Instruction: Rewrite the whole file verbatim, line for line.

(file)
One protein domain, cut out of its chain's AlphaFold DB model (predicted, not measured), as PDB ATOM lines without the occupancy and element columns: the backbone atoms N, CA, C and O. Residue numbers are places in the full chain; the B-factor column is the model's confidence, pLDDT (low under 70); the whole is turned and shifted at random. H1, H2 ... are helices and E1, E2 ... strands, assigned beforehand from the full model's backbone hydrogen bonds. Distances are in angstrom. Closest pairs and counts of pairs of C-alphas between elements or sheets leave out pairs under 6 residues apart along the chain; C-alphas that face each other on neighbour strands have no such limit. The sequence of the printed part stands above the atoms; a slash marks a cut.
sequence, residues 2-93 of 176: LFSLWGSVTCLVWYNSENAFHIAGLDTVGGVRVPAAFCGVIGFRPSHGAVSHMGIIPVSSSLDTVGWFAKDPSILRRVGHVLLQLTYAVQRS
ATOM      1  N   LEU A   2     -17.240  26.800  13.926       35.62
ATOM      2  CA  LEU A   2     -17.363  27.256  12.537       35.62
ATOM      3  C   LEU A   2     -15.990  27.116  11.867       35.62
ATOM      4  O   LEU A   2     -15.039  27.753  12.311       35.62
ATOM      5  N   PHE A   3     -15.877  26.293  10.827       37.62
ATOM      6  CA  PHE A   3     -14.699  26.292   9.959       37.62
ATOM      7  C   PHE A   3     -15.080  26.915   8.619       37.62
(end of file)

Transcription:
One protein domain, cut out of its chain's AlphaFold DB model (predicted, not measured), as PDB ATOM lines without the occupancy and element columns: the backbone atoms N, CA, C and O. Residue numbers are places in the full chain; the B-factor column is the model's confidence, pLDDT (low under 70); the whole is turned and shifted at random. H1, H2 ... are helices and E1, E2 ... strands, assigned beforehand from the full model's backbone hydrogen bonds. Distances are in angstrom. Closest pairs and counts of pairs of C-alphas between elements or sheets leave out pairs under 6 residues apart along the chain; C-alphas that face each other on neighbour strands have no such limit. The sequence of the printed part stands above the atoms; a slash marks a cut.
sequence, residues 2-93 of 176: LFSLWGSVTCLVWYNSENAFHIAGLDTVGGVRVPAAFCGVIGFRPSHGAVSHMGIIPVSSSLDTVGWFAKDPSILRRVGHVLLQLTYAVQRS
ATOM      1  N   LEU A   2     -17.240  26.800  13.926       35.62
ATOM      2  CA  LEU A   2     -17.363  27.256  12.537       35.62
ATOM      3  C   LEU A   2     -15.990  27.116  11.867       35.62
ATOM      4  O   LEU A   2     -15.039  27.753  12.311       35.62
ATOM      5  N   PHE A   3     -15.877  26.293  10.827       37.62
ATOM      6  CA  PHE A   3     -14.699  26.292   9.959       37.62
ATOM      7  C   PHE A   3     -15.080  26.915   8.619       37.62